What Would Martin Say? Ashley Jones on the Meaning of MLK in 2017

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For Pastor Ashley Jones, her first memory of Martin Luther King, Jr. comes from her mother who was in the eleventh grade was he was killed in Memphis in 1968. In fact, Ashley was born in Kent County some twenty-five years after his murder, and yet a personal connection with him has been a critical part of her life and her ministry.

As she prepares for her role as keynote speaker at Kent County’s annual Martin Luther King, Jr. breakfast in Rock Hall next Monday, Ashley spent some time with the Spy to talk about this special relationship with the late civil rights leader. She also talks candidly about race relations now, and most importantly, she begins to answer the critical question of the day; What would Martin Luther King say in the face of this extraordinarily challenging time for African-Americans in the year 2017.

This video is approximately eight minutes in length

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Letters to Editor

  1. Mark Dell"Acqua says:

    I find it interesting that many of the people who embrace MLK fail to embrace his words and non-violent ideology and then use his name to promote an agenda that doesn’t parallel his teachings. I believe the first words out of the mouth of MLK would be to President Barack Obama who was in a position like no one else in America to bring racial healing and end the divisiveness and after 8 years as President race relations are where they were during the 1960s.

    His anti-police rhetoric and his partisan comments on events like Ferguson and Baltimore before the facts were in, only to find the police were exonerated of all charges, led to the destruction od 2 cities where looting went unchecked by the elected officials of these cities. Speaking of elected officials in large urban cities where staggering numbers of black-on-black murders takes place daily, I can’t help but to think that MLK would have a few choice words for these folks who have been the political force in these cities for decades. Their failed liberal policies have not been successful by anyone’s standard and many times have kept their residents in bondage by offering a hope that is dependent on the very political system that has failed them. MLK never promoted being dependent on the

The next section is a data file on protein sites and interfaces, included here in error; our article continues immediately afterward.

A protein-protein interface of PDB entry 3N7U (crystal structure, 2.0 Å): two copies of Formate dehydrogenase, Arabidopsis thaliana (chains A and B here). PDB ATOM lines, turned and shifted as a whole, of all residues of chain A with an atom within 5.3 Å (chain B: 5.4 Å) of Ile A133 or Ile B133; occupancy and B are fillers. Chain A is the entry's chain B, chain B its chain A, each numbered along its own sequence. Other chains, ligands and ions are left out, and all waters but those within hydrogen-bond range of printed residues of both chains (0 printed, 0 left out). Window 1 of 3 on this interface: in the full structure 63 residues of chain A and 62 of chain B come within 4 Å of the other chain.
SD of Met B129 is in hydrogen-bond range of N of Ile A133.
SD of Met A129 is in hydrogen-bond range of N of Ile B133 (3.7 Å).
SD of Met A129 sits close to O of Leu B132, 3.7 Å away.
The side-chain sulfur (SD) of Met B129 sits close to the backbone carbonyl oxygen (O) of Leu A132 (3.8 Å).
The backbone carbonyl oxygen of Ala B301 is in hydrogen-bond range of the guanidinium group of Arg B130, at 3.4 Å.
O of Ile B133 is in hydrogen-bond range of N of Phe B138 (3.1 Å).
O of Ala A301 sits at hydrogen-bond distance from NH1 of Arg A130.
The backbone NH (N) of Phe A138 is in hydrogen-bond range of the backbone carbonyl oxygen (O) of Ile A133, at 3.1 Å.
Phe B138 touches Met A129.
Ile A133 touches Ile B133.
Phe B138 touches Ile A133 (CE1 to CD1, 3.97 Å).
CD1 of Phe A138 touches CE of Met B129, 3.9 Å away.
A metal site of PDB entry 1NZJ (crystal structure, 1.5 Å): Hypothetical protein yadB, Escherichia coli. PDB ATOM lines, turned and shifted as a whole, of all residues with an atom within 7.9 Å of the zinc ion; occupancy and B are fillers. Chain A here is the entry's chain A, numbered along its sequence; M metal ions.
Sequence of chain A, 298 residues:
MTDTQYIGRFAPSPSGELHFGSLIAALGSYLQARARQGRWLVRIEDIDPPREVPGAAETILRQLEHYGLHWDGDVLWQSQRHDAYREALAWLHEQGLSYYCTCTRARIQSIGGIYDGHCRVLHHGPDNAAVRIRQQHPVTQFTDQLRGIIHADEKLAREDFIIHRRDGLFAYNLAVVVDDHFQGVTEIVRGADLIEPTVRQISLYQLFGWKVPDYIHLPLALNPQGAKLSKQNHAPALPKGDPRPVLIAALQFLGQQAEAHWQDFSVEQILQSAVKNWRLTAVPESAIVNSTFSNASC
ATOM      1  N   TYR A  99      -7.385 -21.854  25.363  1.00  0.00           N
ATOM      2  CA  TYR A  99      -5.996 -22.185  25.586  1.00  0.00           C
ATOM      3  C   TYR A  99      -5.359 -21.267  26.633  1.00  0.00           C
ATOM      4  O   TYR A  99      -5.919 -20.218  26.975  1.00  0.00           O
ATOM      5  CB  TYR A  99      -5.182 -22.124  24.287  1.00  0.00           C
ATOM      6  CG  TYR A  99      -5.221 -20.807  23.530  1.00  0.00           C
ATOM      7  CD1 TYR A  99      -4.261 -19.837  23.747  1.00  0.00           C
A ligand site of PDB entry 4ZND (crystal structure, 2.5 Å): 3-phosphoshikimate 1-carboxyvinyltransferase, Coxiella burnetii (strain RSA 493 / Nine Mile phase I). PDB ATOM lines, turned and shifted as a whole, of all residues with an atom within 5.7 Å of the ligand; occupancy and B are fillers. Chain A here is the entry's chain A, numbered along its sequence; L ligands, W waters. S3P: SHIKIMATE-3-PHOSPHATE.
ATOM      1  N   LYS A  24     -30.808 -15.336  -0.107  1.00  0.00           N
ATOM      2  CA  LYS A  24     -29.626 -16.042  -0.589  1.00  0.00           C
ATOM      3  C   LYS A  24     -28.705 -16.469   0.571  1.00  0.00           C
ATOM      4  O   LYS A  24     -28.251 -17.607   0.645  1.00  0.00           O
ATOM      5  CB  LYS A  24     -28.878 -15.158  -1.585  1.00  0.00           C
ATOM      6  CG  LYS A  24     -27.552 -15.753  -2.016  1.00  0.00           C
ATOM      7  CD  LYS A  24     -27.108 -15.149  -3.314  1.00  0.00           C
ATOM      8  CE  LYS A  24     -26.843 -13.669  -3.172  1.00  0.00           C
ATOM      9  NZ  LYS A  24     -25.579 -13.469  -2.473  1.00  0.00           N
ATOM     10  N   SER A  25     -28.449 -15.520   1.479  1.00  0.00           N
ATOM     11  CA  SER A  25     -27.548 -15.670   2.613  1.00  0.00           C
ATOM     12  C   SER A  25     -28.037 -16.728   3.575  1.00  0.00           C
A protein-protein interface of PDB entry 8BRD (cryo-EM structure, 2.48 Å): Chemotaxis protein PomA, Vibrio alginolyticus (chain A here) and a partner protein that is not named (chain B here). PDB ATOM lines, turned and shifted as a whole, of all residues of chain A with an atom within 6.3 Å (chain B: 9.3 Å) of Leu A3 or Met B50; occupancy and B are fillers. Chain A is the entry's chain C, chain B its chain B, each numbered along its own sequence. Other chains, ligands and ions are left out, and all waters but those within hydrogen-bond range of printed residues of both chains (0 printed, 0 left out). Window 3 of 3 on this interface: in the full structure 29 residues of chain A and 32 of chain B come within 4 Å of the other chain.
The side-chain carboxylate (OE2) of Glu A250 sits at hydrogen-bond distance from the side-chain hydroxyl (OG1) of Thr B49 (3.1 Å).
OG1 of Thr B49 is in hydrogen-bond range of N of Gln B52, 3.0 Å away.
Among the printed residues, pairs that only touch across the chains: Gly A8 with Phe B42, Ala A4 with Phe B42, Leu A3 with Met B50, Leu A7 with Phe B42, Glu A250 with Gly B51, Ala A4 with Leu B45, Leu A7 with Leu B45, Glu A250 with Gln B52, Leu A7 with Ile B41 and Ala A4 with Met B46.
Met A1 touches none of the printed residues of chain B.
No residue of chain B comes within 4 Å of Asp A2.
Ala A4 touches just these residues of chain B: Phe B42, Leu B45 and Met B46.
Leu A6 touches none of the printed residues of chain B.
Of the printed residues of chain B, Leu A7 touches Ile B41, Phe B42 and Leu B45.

government for anything but did promote personal accountability as the foundation to a better way of life.

    Without a doubt the greatest setback in America regarding race relations was the murder of Martin Luther King. His death created a racial vacuum that was never really filled and subsequently left a platform for some self-proclaimed black leaders and history has shown that they did not pick up where Dr. King left off. Conversely, prominent blacks in America like Dr. Ben Carson who overcame living in the projects and growing up without a father who was the first person to successfully separate siamese-twins joined at the head [ Former Chief Pediatric Neurosurgeon Johns Hopkins Hospital ] was never embraced by the mainstream black leaders and was often referred to as a “sellout” or an “Uncle Tom” and had nothing legitimate to offer black America in terms of hope and direction with his personal accountability narrative.

    Dr. Carson’s success shouldn’t be a surprise to anyone because the life principles that he lived are timeless and are not subject to the color of your skin, your ethnic background, or your sex. Many before him who found personal accountability, hard work & sacrifice, and a determination to not let others control their destiny as being indispensable to a productive way of life which was their ticket out of a their less than desirable living situation.

    I’m sure everyone has their own take on what would be Dr. Martin Luther King’s words if he could somehow return after almost 50 years of absence. I’m sure he would have much to say to those who claim to have picked up where he left off in 1968 because looking back to when he left and then looking forward at America today, many of the principles that he espoused and lived have been abandoned for an ideology of political correctness in all of it’s twisted delusional forms taking people back to the bondage that they thought they had escaped from almost 50 years ago. Those are the things that MLK would want to talk about, because he lived them and they work, when everything else is failing.

    Mark Dell”Acqua

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